Saturday, January 30, 2016

Michael McClure: Songheavy (Last Breath Poem)

SONGHEAVY
    
LAST BREATH POEM

After watching human
efforts to save the self-beached
pilot whale at Rockport.
Many times the large dolphin
reversed their efforts and
returned to the strand.

TWO TON QUALIA-BEING:

globe head

SPIKE TEETH

all being-receptors

RECEPTORS
CONCEIVED
BY
QUALIA
a
l
i
v
e

LIVING

resonation

*x~X~X~x*

MEAT

RED-BLACK

inside
is

every where

RESONATING

slick black
on
sea edge 

;;;';;;';''';;

MOEBIUS
BULK
BREATHING
HULK

this way

OF
LIFE

CEDING

IS
IT

the way

CON
SCIOUS
NESS

VAST

HEART

ALL BODY

SHAPE

songheavy

VOICE

to imagine

self-spired

SPOUTED

i
n
s
p
i
r
e
d

death-self

(DEATH SELF)

FREE

to swim
in
non-ever
FOR
EVER
all
bright

AFIRE

five trillion per nanosecond

neuron linking


in the POD

WHAT THREAT --

OR FEAR
--OR
DISEASE
--OR
? ?

LEADS   NO   WAY

to
follow

we laugh
together in the torch

of wetwave darkness

nothing

NOTHING NESS

needs
this
LIFE

and
now

we are gone

A
TOOTHED
SMILE

SMILE

IN
THE

WAVE
LAP

________
________

THIS
PROUD

RED AND BLACK

MEAT
LOVE

HEARING-VOICE

TREMBLING


TO GO


[N.B.  A poem, above, that recalls another, “For the Death of 100 Whales,” performed some sixty years ago at the famed Gallery Six reading in San Francisco – a continuation & advance by a poet still at the height of his powers. J.R.]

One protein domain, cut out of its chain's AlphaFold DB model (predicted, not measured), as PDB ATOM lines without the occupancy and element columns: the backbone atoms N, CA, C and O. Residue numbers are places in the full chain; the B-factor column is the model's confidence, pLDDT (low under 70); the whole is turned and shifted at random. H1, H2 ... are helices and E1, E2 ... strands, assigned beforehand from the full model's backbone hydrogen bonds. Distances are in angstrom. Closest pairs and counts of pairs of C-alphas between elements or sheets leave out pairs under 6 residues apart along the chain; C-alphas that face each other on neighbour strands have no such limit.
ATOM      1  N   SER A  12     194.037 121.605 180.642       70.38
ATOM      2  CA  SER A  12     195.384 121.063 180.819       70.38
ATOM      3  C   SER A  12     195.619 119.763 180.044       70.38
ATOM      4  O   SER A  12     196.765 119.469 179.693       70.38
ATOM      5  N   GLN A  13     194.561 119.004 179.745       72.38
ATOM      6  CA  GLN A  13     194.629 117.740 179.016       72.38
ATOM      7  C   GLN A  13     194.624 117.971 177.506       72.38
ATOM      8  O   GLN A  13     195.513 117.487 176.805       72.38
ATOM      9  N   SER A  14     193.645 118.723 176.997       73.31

Saturday, January 23, 2016

From Technicians of the Sacred (expanded): Six Poems of Desperation by Worker Poet Xu Lizhi


[Originally published in China Labour Bulletin January 6, 2016]

I Swallowed an Iron Moon

I swallowed an iron moon
they called it a screw

I swallowed industrial wastewater and unemployment forms
bent over machines, our youth died young

I swallowed labor, I swallowed poverty
swallowed pedestrian bridges, swallowed this rusted-out life

I can’t swallow any more
everything I’ve swallowed roils up in my throat

I spread across my country
a poem of shame


I Know a Day Will Come

I know a day will come
when those I know and don’t know
will enter my room
to collect my remains
and wash away the darkened blood stains I’ve shed across 
    the floor
rearrange the upturned table and chairs
toss out the moldering garbage
take in the clothing from the balcony
someone will help me write the poem I didn’t have time 
    to finish
someone will help me read the book I didn’t have time 
    to finish
someone will help me light the candle I didn’t have 
    time to light
last will be the curtains that haven’t been opened for 
    years
someone will help me open them, and let the sunlight 
    in for a while
they will be closed again, and nailed there deathly 
    tight
the whole process will be orderly and solemn
when everything is tidy
they will all line up to leave
and help me quietly shut the door  


Waiting in Line

The packed crowds in this city
crawl up and down the streets